Kfir, together with the committee's PR adviser, Moti Morel, are putting Dick through basic training in managing a company with a tough union. The committee opened with a scathing personal attack, made Dick's life miserable and even followed him home - sticking up hundreds of posters in his own street slamming the damage he was doing to Bezeq (it rhymes in Hebrew), and his family felt threatened.
Kfir and Morel's tactics are clear: to frighten and exhaust the CEO, and to broadcast to them, the board, the Communications Ministry and even to the company's potential buyers, not to mess around with the workers' committee.
Normally, these tactics work. The last ports strike was another reminder of the state's weakness in face of the richest committees in the country's strongest companies. The better off the workers are, the more awash the company is in cash and the better the work conditions are - and paradoxically the less the state can do about it.
Shlomo Kfir categorically proved in the past month what previous Bezeq CEOs knew but never said: they didn't really manage the company. On every decision concerning personnel, organizational structure, hiring or firing, the workers' committee has veto power, and management can only advise.
But, this proof at this time, while the government attempts again to privatize Bezeq, could end up being a blessing.
It could be a reminder to the treasury, the Communications Ministry, the government, the public why Bezeq ought to be privatized, why the price of privatization should be of secondary importance.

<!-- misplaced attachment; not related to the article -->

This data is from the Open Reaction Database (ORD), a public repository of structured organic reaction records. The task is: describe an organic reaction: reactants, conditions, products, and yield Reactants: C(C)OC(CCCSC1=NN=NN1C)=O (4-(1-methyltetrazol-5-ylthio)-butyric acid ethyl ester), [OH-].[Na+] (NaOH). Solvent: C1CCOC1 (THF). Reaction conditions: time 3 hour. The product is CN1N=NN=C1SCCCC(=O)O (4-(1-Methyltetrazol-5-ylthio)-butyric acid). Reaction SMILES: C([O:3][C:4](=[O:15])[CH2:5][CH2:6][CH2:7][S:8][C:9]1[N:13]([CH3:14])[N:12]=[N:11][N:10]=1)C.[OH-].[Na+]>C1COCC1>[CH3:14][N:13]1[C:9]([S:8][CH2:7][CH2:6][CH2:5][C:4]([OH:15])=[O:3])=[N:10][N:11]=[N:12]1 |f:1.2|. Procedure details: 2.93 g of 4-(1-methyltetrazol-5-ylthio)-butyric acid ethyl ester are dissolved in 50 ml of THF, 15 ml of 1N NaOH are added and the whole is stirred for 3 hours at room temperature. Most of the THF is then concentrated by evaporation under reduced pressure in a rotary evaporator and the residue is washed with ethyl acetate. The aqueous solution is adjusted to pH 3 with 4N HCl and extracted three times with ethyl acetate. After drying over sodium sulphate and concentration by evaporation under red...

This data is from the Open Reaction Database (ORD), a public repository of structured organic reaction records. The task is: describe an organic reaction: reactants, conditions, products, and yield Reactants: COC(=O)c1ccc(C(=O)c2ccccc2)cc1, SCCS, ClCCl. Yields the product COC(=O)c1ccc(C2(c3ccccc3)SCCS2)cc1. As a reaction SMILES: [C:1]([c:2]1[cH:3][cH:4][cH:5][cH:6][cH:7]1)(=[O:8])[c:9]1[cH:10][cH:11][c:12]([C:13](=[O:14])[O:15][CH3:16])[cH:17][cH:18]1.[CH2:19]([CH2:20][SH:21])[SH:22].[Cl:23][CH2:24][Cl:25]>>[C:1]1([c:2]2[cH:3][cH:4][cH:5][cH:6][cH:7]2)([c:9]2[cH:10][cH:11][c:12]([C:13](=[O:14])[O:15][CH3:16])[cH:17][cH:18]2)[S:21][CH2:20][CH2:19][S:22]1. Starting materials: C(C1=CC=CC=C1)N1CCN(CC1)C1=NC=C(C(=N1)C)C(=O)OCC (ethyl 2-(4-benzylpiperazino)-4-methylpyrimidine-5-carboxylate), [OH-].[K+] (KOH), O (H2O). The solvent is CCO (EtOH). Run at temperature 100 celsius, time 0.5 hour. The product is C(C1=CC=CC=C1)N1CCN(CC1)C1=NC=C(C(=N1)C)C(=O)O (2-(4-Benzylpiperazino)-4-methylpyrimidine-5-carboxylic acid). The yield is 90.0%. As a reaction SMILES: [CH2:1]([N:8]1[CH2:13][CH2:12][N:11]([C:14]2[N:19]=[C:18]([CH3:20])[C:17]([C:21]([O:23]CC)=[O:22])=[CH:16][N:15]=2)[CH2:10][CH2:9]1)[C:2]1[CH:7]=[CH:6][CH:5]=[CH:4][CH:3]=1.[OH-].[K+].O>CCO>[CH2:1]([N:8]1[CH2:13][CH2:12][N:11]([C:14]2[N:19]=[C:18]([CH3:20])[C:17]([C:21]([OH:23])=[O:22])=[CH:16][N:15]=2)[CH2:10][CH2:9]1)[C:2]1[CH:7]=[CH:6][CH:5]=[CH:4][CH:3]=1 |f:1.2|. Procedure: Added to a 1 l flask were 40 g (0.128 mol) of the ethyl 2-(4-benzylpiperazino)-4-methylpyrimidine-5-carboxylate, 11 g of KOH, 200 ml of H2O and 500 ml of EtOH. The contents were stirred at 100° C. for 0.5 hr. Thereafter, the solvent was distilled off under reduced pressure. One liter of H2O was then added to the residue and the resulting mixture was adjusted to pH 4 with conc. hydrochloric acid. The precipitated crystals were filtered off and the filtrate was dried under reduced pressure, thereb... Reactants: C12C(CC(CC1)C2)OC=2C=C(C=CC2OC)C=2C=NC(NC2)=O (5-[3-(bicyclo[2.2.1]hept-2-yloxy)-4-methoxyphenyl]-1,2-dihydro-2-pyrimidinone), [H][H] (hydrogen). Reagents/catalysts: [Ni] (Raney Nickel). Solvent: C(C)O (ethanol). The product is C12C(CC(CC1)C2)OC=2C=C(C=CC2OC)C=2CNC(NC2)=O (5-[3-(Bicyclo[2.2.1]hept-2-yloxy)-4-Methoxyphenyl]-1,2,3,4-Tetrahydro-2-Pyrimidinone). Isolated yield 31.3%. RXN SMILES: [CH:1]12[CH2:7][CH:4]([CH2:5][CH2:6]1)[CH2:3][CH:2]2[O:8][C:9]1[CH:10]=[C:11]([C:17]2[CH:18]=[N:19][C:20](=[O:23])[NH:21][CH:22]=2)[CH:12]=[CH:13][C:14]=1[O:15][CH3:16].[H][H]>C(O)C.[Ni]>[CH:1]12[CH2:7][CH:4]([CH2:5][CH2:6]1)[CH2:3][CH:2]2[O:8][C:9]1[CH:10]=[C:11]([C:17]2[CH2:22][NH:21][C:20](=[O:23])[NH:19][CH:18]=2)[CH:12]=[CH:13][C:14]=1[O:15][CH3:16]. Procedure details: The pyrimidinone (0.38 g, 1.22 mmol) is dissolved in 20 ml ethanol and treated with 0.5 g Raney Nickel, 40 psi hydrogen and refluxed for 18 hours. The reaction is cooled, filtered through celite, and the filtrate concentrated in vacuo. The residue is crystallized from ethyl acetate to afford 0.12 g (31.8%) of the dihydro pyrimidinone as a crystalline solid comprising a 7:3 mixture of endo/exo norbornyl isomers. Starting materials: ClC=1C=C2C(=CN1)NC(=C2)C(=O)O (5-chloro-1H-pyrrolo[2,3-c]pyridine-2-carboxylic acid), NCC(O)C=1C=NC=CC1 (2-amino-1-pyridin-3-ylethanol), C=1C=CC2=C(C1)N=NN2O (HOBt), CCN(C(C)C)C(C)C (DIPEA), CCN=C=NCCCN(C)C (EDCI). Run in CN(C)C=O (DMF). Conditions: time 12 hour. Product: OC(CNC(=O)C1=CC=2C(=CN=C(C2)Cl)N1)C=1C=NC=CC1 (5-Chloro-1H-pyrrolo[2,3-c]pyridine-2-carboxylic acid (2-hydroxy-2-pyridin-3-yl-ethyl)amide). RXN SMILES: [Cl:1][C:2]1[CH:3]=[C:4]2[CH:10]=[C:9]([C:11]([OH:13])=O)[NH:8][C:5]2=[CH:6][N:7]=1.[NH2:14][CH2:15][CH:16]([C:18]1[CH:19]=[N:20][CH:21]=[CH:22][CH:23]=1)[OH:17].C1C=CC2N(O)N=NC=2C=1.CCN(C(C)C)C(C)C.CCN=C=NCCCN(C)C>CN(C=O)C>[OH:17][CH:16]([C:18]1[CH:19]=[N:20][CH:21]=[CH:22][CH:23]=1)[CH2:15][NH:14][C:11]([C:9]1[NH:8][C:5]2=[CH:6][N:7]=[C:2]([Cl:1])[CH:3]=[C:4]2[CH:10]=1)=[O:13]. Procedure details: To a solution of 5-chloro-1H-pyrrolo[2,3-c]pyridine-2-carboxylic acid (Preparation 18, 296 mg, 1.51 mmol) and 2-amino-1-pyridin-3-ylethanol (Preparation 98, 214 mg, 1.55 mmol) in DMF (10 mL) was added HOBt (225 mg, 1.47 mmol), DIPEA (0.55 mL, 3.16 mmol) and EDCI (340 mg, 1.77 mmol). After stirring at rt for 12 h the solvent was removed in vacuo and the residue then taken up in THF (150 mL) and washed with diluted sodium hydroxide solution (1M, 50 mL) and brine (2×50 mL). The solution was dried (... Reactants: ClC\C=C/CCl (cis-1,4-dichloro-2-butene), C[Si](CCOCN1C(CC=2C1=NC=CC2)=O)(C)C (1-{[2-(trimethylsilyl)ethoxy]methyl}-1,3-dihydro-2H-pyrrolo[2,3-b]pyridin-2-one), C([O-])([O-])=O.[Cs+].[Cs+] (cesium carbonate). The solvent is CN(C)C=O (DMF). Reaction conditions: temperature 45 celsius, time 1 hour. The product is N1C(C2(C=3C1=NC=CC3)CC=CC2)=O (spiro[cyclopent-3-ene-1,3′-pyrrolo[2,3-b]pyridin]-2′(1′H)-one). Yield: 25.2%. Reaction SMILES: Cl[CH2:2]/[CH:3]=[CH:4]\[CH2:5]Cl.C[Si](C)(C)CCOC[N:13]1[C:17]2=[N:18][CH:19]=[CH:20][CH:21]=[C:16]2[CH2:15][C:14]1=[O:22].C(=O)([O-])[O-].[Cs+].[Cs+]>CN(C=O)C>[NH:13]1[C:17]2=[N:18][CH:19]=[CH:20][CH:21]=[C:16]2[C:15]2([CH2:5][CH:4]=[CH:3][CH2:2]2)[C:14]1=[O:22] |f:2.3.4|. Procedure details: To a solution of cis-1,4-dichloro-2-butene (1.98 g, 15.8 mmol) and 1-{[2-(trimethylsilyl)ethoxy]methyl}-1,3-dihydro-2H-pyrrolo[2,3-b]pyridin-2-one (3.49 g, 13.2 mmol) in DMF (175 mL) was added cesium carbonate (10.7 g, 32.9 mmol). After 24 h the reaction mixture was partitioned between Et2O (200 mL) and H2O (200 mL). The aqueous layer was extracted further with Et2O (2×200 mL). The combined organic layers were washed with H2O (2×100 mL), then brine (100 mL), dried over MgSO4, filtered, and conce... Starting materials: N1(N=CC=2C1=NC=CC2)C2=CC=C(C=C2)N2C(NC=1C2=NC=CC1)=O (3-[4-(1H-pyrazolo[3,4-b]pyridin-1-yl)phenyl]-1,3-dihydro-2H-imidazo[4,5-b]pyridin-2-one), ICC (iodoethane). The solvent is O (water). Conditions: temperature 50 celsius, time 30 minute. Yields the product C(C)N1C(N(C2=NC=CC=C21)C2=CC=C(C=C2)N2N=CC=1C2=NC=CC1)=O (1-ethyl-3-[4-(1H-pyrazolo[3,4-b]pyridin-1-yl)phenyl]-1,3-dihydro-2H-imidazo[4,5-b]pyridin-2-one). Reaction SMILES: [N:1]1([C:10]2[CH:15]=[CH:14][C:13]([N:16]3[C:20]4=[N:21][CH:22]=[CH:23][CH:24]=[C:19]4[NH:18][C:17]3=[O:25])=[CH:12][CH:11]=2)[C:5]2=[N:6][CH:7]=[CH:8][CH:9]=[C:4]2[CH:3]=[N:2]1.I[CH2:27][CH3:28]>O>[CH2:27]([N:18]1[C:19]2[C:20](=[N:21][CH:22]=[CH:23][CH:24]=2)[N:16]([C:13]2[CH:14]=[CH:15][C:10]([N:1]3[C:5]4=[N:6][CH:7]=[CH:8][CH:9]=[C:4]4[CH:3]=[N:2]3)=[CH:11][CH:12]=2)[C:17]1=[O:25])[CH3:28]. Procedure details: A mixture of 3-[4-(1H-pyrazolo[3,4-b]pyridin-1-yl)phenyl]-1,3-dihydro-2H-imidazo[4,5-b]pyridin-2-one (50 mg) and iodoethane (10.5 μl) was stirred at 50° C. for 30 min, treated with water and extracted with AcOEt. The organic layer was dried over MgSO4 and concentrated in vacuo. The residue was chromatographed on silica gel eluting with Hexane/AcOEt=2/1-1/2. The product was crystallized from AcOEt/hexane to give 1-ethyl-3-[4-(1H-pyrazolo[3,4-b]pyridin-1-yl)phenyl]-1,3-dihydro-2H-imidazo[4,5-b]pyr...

The price at which the government sells off assets to commercial concerns traditionally end up screaming out of the financial press, especially when the price seems to be a bargain.
But what we tend to forget in cases like that of Bezeq, is the cost that the state and the taxpayer pay out every year that the company stays in state ownership.
In the past seven years, Bezeq workers have managed to squeeze out of the state, as a price for agreeing to privatization, some NIS 5 billion in extra pension benefits. This does not include the extra unnecessary workers in the overstaffed Bezeq machine.
The state, the CEOs that it appoints and the directors of Bezeq have proved powerless in standing up to the workers.
Amnon Dick is fighting now for his personal career. He needs to prove that he can stand a battle with the workers.
The moment Dick took up his post, there were claims that he was not suitable to run such a powerful company, which requires a certain type of manager. When Dick appointed Avi Pattir as his deputy, many saw this as a sign that Dick was trying to distance himself from the important issues - fighting with the committee over changes.
If Dick gives in now - and it doesn't matter if he stays in the company or finds another cushy number - he will anyway be seen as not suitable for managing the company after privatization.
If Dick does prove successful in seeing through the changes he has started, he will have served not only the company, but also himself. Because every private investor who needs to think of the next Bezeq CEO, will recognize that the greatest challenge he will face will be to pass the management of the company from the workers to the owners.